September 3, 2009: Seminar - Jin-Yi Cai: "Computational Complexity Theory and Holographic Algorithms"

Seminar Announcement

Computational Complexity Theory and Holographic Algorithms

Jin-Yi Cai
Depatment of Computer Science
University of Wisconsin-Madison
Wednesday, September 16
1:30 p.m., SEO 1000


Computational Complexity Theory is the study of intrinsic difficulties of computational problems. The most prominent open problem is the conjecture that P is not equal to NP. In essense this conjecture states that it is intrinsically harder to find proofs than to verify them. It has a fundamental importance in many areas of computer science, from computer security to our basic understanding of the nature of efficient computation.

Valiant's new theory of holographic algorithms is one of the most beautiful ideas in algorithm design in recent memory. It represents a totally original attack on the P and NP question. Alternatively it can be seen as a novel approach to study constrained satisfiability problem. In this theory, information is represented by a superposition of linear vectors in a holographic mix. This mixture creates the possibility for exponential sized cancellations of fragments of local computations. The underlying computation is done by invoking the Fisher-Kasteleyn-Temperley method for counting perfect matchings for planar graphs, which uses Pfaffians and runs in polynomial time. In this way some seemingly exponential time computations can be done in polynomial time, and some minor variations of the problems are known to be NP-hard or #P-hard. Holographic algorithms challenge our conception of what polynomial time computations can do, in view of the P vs. NP question.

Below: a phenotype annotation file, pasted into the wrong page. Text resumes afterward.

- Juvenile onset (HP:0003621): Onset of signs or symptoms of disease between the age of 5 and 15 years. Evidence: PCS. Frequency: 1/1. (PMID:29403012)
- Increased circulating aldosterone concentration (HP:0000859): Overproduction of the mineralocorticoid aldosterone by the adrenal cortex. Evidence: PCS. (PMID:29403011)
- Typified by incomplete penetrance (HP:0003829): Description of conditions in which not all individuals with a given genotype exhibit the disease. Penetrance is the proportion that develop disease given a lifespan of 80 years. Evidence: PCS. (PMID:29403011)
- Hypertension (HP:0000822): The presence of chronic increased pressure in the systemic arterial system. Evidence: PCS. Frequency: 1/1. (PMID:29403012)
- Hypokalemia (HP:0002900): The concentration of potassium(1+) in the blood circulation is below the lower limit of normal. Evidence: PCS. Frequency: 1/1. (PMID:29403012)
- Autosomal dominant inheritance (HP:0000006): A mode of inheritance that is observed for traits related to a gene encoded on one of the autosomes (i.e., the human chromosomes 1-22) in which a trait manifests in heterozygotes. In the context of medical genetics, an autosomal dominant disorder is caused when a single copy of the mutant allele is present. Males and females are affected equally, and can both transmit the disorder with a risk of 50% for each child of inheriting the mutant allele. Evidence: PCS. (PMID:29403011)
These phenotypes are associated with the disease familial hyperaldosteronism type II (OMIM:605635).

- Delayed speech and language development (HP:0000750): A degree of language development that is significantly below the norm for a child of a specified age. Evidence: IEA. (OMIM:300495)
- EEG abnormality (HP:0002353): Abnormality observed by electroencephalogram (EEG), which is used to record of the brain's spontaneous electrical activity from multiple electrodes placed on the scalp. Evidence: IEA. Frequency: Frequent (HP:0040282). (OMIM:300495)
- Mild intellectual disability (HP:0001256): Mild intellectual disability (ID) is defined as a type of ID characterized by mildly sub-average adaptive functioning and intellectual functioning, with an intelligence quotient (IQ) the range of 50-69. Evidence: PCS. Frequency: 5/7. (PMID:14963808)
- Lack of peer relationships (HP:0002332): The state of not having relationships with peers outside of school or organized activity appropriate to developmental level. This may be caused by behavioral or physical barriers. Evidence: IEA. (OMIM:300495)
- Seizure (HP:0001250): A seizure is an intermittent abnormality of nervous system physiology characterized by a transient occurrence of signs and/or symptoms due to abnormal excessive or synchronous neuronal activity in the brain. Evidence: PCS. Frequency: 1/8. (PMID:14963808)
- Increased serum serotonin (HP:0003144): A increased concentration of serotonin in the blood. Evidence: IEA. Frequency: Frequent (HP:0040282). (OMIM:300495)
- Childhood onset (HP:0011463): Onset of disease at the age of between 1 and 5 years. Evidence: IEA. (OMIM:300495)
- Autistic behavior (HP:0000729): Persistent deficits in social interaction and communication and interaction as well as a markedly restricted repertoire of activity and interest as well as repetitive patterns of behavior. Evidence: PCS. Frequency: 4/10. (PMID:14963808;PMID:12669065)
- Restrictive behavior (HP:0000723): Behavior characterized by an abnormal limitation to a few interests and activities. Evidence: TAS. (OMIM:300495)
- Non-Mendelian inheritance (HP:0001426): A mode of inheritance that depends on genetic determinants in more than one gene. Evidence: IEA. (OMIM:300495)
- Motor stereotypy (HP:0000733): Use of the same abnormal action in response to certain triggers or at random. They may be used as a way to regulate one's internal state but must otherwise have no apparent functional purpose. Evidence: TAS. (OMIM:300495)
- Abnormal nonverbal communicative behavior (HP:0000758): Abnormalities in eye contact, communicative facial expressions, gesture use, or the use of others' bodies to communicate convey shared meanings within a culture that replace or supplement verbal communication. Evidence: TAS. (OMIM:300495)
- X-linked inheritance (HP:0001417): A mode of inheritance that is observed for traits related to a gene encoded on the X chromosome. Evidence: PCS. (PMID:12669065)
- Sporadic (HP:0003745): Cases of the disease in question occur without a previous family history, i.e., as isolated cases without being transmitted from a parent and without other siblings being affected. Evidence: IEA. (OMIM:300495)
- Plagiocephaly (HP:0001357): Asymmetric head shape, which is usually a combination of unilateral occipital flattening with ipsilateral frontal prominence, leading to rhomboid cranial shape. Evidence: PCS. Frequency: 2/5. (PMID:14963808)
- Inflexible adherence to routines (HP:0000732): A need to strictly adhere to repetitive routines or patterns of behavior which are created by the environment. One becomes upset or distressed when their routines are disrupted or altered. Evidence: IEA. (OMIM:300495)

In this talk we will survey the developments in holographic algorithms. No specialized background is assumed.

Brief Bio:

Jin-Yi Cai studied at Fudan University (class of 77). He continued his study at Temple University and at Cornell University, where he received his Ph. D. in 1986. He held faculty positions at Yale University (1986-1989), Princeton University (1989-1993), and SUNY Buffalo (1993-2000), rising from Assistant Professor to Full Professor in 1996. He is currently a Professor of Computer Science at the University of Wisconsin--Madison. He received a Presidential Young Investigator Award in 1990, an Alfred P. Sloan Fellowship in Computer Science in 1994, a John Simon Guggenheim Fellowship in 1998, and a Morningside Silver Medal of Mathematics in 2004. He also received the Humboldt Research Award for Senior U.S. Scientists. He has been elected a Fellow of ACM and AAAS.

He is an Associate Editor of Journal of Complexity, Journal of Computer and Systems Sciences (JCSS), an Editor of International Journal of Foundations of Computer Science, an Editor of The Chicago Journal of Theoretical Computer Science and a member of the Scientific Board for the Electronic Colloquium on Computational Complexity. He works in computational complexity theory. He has written and published over 100 research papers. His recent paper with Pinyan Lu on holographic algorithms won the best paper award at ICALP 2007.

Host: Professor Bhaskar DasGupta

Copyright 2016 The Board of Trustees
of the University of
Helping Women Faculty Advance
Funded by NSF